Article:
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Publication numberUS6089619 A
Publication typeGrant
Application numberUS 08/895,849
Publication dateJul 18, 2000
Filing dateJul 17, 1997
Priority dateJul 17, 1997
Fee statusPaid
Publication number08895849, 895849, US 6089619 A, US 6089619A, US-A-6089619, US6089619 A, US6089619A
InventorsMichael A. Goda
Original AssigneeGreen Leaf, Inc.
Export CitationBiBTeX, EndNote, RefMan
External Links: USPTO, USPTO Assignment, Espacenet
Locking cam-type coupling
US 6089619 A
Abstract
A locking cam-type coupling for rapidly coupling two pipe sections together. A spring-biased lock pin is provided for each cam lever arm that has a positive locking action when the cam lever arm is moved to the closed position. Each cam lever arm is grooved to allow the spring-biased lock pin to contact the cam lever arm and control its position. The lock pin has two different diameters, one for locking the fitting to the complementary part of the pipe coupling to couple the pipe sections together, and a second, open position so the pipe sections can be released and decoupled.
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Claims(4)
What is claimed is:
1. A rapid-disconnect, locking cam-type coupling which includes a tubular male member having cam receiving recesses in an outer surface thereof, and a tubular female member having pivotal lever arms which have enlarged cam shoulders having side surfaces, said cam shoulders being adapted to be disposed in the cam receiving recesses on the outer surface of the tubular male member when the pivotal lever arms are in a closed position in contact with the tubular male member, the improvement comprising:
a cam-actuated lock means having an unlocked position when the lever arm is in an open position and a locked position when the lever arm is in the closed position, said lock means including:
a cam surface integrally formed on the side surface of the enlarged cam shoulder of each lever arm for holding the lock means in the open position at all times when the corresponding lever arm is pivoted away from the pipe coupling and automatically actuating the lock means to close to the locked position when the lever arm is pivoted against the pipe coupling, said cam surface including a recessed pocket formed in the side of each cam shoulder of each lever arm, and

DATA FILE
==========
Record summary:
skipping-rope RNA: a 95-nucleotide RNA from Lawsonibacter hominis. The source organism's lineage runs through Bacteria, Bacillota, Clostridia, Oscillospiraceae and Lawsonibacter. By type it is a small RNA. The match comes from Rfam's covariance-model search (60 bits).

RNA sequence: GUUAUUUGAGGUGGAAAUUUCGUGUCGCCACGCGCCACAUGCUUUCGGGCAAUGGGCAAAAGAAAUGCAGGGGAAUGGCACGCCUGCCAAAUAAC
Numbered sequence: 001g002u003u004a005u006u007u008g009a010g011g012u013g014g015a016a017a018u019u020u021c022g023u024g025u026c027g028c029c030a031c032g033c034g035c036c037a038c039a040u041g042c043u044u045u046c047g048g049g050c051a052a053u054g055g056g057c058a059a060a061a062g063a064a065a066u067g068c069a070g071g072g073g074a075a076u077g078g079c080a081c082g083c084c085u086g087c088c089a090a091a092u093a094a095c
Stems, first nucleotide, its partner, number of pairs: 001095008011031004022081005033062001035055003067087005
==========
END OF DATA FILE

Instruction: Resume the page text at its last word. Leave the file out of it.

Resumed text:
a spring biased, spool-shaped lock pin disposed adjacent each pivotal lever arm, said lock pin being of unitary construction and having a cylindrical first end portion having a diameter and an annular inner surface and a cylindrical second end portion having a diameter and an annular inner surface, said end portions being interconnected by a central middle portion having a diameter smaller than the diameter of the first end portion and smaller than the diameter of the second end portion;
said recessed-pocket lockingly engaging the annular inner surface of the second end portion of the spring-biased, spool-shaped lock pin to positively lock said lever arm in the locked position against the pipe coupling when the lever arm is pivoted to the closed position.
2. The rapid-disconnect, locking cam-type pipe coupling of claim 1, in which the cam surface is integrally formed in the side surfaces of the lever arms for contacting the inner annular surface of the second end portion of said lock pin to move the lock pin to the locked position when the lever arm is in the closed position, and to move the lock pin to the unlocked position when the lever arm is in the open position, said lock pin being continuously engaged with the corresponding cam surface of the lever arm.
3. The rapid-disconnect, locking cam-type pipe coupling of claim 2, including housing means formed in the outer surface of the tubular female member for pivotally receiving the lever arms and substantially enclosing the inner annular surface of the second end portion of the lock pins.
4. The rapid-disconnect, locking cam-type pipe coupling of claim 3, including a coil spring coaxially disposed against the lock pin in the housing means to bias the annular inner surface of the second end portion of the lock pin against the integrally formed cam surface of the corresponding lever arm.
Description
BACKGROUND OF THE INVENTION

This invention is directed to a locking cam-type coupling for rapidly coupling two pipe sections together. A spring-biased lock pin is provided for each cam lever arm that has a positive locking action when the cam lever arm is moved to the closed position. Each cam lever arm is grooved to allow the spring-biased lock pin to contact the cam lever arm and control its position. The lock pin has two different diameters, one for locking the fitting to the complementary part of the pipe coupling to couple the pipe sections together, and a second, open position so the pipe sections can be released and decoupled.

1. Discussion of Related Art

U.S. Pat. No. 4,222,593 issued Sep. 16, 1980 to Lauffenburger relates to a coupling having a safety locking device. A male and a female coupling member are adapted to be coupled together and held in place by a pair of pivotal coupling arms.